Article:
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China on-site: debt concerns and consumption upgrades

China on-site: debt concerns and consumption upgrades

01-11-2017 | Insight

This new bi-monthly publication discusses both a key concern and a key opportunity in China. In this edition, we examine China’s debt position and the growing importance of consumption for the country’s economic growth.

  • Victoria  Mio
    Victoria
    Mio
    CIO China, co-Head Asia Pacific Equities, Fund Manager Robeco Chinese Equities
  • Jie Lu
    Jie
    Lu
    Head of Research China
  • Hauke Ris
    Hauke
    Ris
    Head of Client Portfolio Management Equity

Speed read

  • China’s high debt levels are a much heard concern among investors
  • China’s debt financing is mainly domestic and debt composition is changing
  • Rapid growth in consumption is an opportunity for investors

Concern: China’s debt

Debt in China is building up rapidly. Over the period from 2008 to 2016, it increased by 131.9%, against 43.6% for Japan and 65.2% for Canada. It is therefore a much heard concern among investors. We agree that it poses a risk and it certainly needs to be monitored closely. However, we would point out that a high level of debt-to-GDP does not automatically result in crisis. Other countries, including developed ones, have much higher debt-to-GDP levels and do well. Last year, China’s debt-to-GDP ratio was 277%, against, for example, 461% for Japan and 290% for the EU. This is illustrated in the figure below.

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Debt to GDP ratio, 2016

Source: CEIC Data Company Ltd., Haver, Morgan Stanley Research

In addition, the way in which debt is financed is relevant. In China, debt financing is healthy, as the country relies mainly on domestic financing for its debt. Exposure to external debt is one of the lowest among the major countries. In 2016, China’s external debt amounted to 13% of GDP, compared with  97% for the United States and 141% for Germany. Although the savings rate is declining, the absolute level is still high enough for debt growth not to outpace deposit growth.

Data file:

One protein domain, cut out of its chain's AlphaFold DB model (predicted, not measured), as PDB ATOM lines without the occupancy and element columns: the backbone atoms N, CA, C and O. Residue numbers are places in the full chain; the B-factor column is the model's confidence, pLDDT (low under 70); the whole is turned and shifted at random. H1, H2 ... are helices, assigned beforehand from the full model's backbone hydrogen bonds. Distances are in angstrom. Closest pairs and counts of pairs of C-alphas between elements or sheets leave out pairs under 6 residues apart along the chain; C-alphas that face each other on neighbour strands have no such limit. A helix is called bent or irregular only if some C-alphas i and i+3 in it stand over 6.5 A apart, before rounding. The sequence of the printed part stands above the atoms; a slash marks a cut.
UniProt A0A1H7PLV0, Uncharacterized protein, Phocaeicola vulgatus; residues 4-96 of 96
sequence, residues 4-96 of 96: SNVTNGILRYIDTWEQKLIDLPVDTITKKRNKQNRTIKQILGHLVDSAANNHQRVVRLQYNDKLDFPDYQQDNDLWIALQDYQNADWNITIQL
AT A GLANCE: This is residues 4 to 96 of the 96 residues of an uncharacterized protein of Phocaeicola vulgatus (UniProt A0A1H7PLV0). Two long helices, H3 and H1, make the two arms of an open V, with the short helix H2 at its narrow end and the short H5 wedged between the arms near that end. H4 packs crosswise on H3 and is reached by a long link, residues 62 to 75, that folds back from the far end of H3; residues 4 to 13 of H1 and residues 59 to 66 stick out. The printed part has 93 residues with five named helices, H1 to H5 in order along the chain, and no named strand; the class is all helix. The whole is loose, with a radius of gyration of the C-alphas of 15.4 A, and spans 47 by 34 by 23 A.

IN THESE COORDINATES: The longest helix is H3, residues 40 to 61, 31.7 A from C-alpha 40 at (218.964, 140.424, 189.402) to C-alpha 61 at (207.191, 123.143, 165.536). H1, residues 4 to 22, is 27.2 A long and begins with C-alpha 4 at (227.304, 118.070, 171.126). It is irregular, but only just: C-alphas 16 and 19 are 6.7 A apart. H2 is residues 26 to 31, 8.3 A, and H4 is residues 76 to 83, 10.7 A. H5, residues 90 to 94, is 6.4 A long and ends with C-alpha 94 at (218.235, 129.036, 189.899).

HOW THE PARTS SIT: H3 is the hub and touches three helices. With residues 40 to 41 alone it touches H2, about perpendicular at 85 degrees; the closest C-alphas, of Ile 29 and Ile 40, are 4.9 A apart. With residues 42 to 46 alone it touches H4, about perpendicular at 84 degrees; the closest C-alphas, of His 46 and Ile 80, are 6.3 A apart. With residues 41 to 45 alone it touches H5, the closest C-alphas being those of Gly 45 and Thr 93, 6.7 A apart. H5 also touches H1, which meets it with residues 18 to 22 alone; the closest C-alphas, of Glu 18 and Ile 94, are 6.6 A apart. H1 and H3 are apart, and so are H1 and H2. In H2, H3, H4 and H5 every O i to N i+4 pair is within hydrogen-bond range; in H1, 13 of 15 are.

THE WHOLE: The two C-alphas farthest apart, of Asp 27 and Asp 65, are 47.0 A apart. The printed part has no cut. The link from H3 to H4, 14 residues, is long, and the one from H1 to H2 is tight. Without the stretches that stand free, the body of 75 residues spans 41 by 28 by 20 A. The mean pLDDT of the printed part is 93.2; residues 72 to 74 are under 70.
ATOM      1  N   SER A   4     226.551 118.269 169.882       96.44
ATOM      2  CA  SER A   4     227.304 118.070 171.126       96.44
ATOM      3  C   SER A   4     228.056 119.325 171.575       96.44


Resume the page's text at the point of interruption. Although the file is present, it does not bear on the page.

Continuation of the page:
The Chinese government is taking measures to change the debt composition. Leverage is higher in the corporate sector, whereas households and the government are relatively unleveraged. Currently, debt is being shifted towards households and the government. This will help repair corporate sector balance sheets and lower the overall cost of financing, as the government’s share of debt increases and it can borrow at a lower  rate. This will allow China to maintain a relatively fast economic growth rate.

Opportunity: China’s consumption upgrade

The contribution of consumption to China’s GDP is growing rapidly, which creates opportunities for investors. China’s consumption is expected to grow by USD 2.3 trillion by 2020 (see the figure below). This amounts to a compound annual growth rate (CAGR) of 9%, which outpaces GDP growth.

Nominal private consumption, 2020 (USD trillions)

Source: Economist Intelligent Unit, BCG. Assuming annual GDP growth of 5.5%.

In other BRIC countries and major developed markets, consumption accounts for 60% to 80% of GDP. China’s consumption is catching up quickly and has already reached 52%. This is shown in the bar chart below.

Consumption as a % of GDP

Source: IMF, Ant Finance Institution, Robeco

Consumption growth will be driven by two factors. The first one is an increase in income. The Chinese government targets a 7% CAGR of the average income per capita by 2020. The second consumption growth driver is  a lower savings rate. The government will stimulate a lower savings rate by:

  1. Expanding social insurance coverage, to increase consumer confidence and leave consumers with more money to spend 
  2. Developing the consumer credit market 
  3. Lowering consumption-related taxes, which is part of the government’s policy

The composition of consumption will also change. China’s middle class is growing, with rising wages to spend. We expect this part of the population to account for a 22% CAGR in spending by 2020. The middle class spends more on luxury items, which creates investment opportunities in the consumer discretionary sector.

Next to the expanding middle class, there is a growing group of aging, wealthy Chinese that will spend more on services, such as financial services and health care. This group will reach 25% of the population in 2030, compared with 15% in 2013. 

Finally, young adults are spending more and more on entertainment and innovative products. This is benefiting sectors such as technology and discretionary consumer goods. Young adults are expected to contribute 35% to total consumption in 2020.

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